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Nagweyaab Geebawug: A retrospective autoethnography of the lived experience of kidney donation.

CANNT Journal 2015 October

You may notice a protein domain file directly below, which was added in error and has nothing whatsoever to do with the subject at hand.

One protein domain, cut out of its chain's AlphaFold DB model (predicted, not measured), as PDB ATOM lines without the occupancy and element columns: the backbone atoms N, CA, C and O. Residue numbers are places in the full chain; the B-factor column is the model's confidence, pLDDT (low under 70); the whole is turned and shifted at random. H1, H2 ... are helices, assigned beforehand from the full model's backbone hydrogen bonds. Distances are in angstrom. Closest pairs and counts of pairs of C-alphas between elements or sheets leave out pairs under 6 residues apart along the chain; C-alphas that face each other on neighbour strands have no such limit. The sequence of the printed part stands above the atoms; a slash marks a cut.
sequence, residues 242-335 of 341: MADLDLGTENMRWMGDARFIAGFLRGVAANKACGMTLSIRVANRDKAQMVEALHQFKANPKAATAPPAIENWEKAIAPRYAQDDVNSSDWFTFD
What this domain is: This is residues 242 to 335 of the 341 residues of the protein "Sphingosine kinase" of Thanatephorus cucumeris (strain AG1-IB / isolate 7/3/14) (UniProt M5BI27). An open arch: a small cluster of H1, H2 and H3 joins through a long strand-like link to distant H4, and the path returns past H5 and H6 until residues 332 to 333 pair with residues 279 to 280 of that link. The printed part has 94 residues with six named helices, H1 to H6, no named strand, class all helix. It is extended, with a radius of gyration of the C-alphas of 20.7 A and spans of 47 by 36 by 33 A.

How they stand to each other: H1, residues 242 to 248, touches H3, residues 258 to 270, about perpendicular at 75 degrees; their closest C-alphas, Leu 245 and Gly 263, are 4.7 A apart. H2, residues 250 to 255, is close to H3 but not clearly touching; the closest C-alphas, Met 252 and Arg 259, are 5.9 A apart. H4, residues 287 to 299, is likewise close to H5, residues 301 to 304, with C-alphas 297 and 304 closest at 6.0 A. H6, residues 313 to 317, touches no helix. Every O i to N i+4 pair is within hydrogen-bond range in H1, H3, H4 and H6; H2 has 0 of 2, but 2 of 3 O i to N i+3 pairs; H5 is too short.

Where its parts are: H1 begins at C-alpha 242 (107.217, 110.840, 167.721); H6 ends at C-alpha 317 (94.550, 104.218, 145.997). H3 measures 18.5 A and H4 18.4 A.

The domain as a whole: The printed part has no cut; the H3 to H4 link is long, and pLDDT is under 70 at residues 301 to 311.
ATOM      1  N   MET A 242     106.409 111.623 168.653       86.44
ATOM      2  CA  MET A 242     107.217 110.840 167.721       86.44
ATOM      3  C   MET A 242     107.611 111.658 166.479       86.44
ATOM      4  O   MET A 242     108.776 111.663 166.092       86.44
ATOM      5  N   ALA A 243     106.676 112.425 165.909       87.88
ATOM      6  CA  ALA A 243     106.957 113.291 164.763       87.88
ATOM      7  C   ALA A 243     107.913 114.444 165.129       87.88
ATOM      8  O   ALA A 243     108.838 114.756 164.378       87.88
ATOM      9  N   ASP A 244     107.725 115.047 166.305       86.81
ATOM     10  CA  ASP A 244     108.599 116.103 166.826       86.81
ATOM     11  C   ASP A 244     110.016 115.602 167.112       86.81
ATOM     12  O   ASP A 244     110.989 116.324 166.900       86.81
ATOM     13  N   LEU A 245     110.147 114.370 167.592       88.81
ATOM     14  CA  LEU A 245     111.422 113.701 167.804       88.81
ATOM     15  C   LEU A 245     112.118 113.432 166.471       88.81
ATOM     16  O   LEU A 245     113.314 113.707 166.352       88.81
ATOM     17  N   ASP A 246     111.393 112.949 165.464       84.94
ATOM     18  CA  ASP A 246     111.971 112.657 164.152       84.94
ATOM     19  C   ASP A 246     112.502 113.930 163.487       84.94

"Get the camera!" I yelled. As my young son came running towards me with the camera, I pointed up to the sky. Therethey were, four magnificent gleaming rainbows. The cloudssurrounding were a moody bluish black and the sun swiftly andgracefully beamed through them. The shimmering and glistening rainbows in that brief moment of sunshine pierced throughmy own darkness. In the last few months in my First Nationscommunity, we had experienced many deaths. Some of thesedeaths were relatives and friends. Years later, I would gaze atthe picture taken through hot tears, Nagweyaab geebawug orrainbow spirits I thought--these are the ancestors, those whohave passed reminding us to never give up. This is a story and inthis story an autoethnographical narrative emerges that is richwith contextual cultural interpretations of myself as a kidneydonor to my son. Through this autoethnographical narrative,there is the potential to further illuminate the lived experienceof chronic kidney disease (CKD) and kidney transplantation. Inthis paper, the terms First Nations and Indigenous are utilizedinterchangeably.

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